"One, two, buckle my shoe..." If only Mathematical concept could be this much fun! We know what it's like to have sleepless nights before a Maths exam. While we can't stop evil-looking fractions from haunting your kids' dreams, here are three ways to have fun with Maths. If your child loves the subject, use these tricks to join in on the fun. If he hates it, use them to kill some of the fear. Either way, let us know what the experience was like in the comments section. And share any other cool tricks you may have picked up along the way.
After learning this, 11 will be your kid's favourite number. Let your kid know that 11 times any two-digit number is the easiest math problem. How do you do it? Write the two digit number with a space in between them (4 __ 5). Add them up. (4+5=9). Now, place the answer that you got in the blank (495). And, Voila! 11*45=495. But then, if the total is more than 9? Don't fret! Place the second digit of the sum in the blank and add the first numeral to the first digit of the two-digit number. Example: 11*89: 8 __ 9. 8+9=17. So now, you'll place seven in the blank and add one with eight. You'll get 979 which is the answer.
Turn your kid in to a 'Date Magician' in a matter of few calculative steps. Tell her that you will guess her best mate's age through magic. Make her write 0 to 31 in a column, and 0 to 12 in the next column and three years in a random manner in a third column-the year her mate was born in, the year before and the year after. Tell her to do all this without showing you the paper. Then, make her tick the number that her friend was born in and the ones before and after it. Same thing for the second and third column. Make her add up the total of the ticked numbers in each column. Then, tell her to tell you the sum that she has derived. Divide each sum by three and there you get the date, month and the year.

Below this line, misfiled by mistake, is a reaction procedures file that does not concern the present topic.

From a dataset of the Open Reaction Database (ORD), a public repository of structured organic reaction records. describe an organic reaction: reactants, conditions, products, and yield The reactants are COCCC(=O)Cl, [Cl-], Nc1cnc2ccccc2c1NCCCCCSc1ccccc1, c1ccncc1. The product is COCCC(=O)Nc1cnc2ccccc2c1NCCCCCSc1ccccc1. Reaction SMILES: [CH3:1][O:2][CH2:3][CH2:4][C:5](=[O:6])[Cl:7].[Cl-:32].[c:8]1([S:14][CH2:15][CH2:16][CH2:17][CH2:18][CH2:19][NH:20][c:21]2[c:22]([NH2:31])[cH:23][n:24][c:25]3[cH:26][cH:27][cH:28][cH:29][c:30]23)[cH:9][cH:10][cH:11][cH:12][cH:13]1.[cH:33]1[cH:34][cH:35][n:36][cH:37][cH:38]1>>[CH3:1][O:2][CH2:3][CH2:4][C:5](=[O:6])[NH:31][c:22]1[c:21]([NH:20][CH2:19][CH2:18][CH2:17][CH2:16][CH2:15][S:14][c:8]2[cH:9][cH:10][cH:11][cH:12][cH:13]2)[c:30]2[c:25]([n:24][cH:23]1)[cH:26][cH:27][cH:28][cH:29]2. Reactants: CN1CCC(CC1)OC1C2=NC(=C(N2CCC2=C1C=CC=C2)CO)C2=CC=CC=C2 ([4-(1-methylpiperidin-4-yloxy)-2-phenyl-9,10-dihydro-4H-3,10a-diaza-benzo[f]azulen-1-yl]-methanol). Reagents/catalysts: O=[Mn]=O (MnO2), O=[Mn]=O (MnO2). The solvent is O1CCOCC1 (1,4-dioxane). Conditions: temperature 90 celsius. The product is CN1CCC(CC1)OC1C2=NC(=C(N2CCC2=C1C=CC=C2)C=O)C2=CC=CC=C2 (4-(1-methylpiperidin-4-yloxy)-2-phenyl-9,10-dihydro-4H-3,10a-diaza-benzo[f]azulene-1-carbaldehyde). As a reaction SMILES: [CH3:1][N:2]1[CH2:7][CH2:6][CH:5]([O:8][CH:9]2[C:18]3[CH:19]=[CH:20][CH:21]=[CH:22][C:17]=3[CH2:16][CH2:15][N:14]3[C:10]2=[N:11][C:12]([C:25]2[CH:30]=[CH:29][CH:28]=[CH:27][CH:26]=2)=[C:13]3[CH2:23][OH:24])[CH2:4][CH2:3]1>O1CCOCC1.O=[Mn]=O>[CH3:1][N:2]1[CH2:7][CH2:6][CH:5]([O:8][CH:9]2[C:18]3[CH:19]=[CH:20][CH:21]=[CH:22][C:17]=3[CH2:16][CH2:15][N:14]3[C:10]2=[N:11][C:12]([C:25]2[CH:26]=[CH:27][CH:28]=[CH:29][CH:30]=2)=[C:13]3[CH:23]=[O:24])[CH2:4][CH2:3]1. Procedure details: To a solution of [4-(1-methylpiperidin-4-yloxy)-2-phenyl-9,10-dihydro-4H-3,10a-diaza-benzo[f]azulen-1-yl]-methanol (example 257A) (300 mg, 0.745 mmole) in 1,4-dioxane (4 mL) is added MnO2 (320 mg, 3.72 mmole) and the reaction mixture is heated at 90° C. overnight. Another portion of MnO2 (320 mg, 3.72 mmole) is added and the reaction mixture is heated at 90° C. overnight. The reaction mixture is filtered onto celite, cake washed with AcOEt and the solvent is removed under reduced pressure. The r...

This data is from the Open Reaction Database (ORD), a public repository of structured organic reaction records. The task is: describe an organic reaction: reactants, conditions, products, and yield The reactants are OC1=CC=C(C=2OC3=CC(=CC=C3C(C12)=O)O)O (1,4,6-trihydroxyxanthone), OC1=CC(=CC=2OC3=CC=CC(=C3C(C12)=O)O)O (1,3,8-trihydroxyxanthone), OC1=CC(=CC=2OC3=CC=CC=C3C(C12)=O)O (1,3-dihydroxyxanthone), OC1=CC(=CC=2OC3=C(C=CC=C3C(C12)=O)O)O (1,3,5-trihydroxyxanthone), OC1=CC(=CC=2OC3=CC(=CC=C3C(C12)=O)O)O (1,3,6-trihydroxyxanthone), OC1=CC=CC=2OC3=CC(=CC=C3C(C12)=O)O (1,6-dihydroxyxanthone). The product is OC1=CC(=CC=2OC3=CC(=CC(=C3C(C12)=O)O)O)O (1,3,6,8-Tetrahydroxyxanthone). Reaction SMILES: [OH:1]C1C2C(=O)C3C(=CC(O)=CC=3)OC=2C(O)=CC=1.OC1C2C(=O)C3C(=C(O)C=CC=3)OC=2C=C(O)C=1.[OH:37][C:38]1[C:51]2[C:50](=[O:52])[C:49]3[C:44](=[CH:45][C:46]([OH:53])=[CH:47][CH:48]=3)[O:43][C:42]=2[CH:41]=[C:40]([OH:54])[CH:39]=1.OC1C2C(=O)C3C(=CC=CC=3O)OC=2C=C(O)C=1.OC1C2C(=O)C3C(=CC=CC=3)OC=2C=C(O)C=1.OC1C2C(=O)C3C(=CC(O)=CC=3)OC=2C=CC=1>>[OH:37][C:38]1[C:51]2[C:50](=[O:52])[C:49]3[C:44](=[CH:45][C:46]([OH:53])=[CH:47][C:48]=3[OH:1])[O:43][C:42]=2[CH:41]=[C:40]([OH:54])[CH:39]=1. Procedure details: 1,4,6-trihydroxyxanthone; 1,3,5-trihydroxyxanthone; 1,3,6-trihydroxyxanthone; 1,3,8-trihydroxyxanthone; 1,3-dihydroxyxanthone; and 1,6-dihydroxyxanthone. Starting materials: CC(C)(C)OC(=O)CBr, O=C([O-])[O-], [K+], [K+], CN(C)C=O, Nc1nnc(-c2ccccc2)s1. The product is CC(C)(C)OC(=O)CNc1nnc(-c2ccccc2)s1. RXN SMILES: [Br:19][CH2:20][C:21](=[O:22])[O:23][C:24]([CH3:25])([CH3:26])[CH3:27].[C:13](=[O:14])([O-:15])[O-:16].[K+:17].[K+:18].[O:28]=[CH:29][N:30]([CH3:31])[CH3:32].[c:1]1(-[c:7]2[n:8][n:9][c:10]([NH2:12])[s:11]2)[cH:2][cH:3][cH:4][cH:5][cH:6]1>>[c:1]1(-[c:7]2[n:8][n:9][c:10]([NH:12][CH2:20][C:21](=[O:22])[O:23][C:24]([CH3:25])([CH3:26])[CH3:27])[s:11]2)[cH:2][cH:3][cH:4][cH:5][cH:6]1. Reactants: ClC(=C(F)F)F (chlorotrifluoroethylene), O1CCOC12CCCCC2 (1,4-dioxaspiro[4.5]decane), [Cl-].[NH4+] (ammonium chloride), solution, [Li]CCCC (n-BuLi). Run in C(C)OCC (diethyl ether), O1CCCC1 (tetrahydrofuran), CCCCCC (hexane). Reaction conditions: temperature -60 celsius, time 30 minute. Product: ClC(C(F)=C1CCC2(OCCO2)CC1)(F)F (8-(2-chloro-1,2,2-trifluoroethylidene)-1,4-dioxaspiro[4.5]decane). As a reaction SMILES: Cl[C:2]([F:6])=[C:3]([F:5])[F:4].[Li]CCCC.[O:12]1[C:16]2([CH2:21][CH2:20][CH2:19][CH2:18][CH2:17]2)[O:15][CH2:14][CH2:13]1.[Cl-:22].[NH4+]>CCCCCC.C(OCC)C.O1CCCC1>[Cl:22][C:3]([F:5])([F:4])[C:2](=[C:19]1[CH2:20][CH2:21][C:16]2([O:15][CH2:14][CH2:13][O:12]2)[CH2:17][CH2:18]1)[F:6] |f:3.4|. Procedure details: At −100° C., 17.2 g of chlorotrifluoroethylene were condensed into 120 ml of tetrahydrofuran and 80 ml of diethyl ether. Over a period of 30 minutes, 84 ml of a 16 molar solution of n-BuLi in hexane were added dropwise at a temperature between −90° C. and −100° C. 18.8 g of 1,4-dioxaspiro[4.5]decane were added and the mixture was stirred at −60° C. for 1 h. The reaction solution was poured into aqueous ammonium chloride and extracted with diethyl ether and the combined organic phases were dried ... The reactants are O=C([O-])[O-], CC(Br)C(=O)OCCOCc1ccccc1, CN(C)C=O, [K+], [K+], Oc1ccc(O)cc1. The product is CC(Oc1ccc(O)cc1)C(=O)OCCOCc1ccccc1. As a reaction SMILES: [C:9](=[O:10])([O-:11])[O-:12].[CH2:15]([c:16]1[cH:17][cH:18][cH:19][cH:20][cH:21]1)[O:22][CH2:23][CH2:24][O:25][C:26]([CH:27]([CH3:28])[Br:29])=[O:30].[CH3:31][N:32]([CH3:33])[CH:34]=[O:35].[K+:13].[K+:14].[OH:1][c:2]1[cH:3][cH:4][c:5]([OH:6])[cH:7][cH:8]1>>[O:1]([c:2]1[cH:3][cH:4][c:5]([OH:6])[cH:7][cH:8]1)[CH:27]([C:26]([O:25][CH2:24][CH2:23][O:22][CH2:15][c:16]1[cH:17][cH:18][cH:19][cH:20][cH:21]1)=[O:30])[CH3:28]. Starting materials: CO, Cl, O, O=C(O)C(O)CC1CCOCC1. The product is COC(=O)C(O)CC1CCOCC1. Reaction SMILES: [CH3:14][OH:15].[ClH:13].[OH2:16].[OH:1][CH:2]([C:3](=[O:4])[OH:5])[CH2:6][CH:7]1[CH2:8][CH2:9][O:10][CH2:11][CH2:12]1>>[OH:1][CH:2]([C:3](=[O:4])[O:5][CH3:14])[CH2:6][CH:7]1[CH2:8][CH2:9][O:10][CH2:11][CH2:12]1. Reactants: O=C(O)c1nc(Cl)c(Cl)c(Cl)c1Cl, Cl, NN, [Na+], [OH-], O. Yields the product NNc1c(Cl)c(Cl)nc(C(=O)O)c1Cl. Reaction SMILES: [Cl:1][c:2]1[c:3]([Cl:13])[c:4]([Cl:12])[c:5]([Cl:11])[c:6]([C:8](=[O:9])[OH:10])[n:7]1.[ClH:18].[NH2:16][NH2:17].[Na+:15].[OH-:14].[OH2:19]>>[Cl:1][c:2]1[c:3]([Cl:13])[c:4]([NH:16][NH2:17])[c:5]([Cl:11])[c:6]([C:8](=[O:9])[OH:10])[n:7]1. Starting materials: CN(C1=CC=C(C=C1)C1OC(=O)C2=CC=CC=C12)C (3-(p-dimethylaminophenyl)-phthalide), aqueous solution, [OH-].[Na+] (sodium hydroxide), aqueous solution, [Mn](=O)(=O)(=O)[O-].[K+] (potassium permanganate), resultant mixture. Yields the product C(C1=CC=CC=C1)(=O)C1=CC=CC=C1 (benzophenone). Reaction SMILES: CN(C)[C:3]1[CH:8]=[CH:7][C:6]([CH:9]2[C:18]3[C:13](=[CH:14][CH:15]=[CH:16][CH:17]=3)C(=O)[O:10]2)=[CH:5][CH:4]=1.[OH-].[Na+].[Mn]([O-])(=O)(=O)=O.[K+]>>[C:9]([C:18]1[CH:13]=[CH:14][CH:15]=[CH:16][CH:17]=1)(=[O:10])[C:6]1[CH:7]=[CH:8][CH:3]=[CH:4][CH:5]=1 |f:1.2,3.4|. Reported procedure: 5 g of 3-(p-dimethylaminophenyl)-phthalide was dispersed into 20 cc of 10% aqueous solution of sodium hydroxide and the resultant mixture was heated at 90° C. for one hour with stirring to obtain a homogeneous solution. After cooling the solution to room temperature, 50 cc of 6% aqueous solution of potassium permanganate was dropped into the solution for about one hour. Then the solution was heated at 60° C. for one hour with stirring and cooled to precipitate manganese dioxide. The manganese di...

Five times the fun
Take any number in the world and you can multiply it by 5 in a blink. Divide the number by two and if the result is a whole number, add zero in the end. If not, simply discard the decimal. For instance, 1456*5: 1456/2=728. The answer will be 7280. Or then, 1251*5: 1251/2=625.5. The answer is 6255.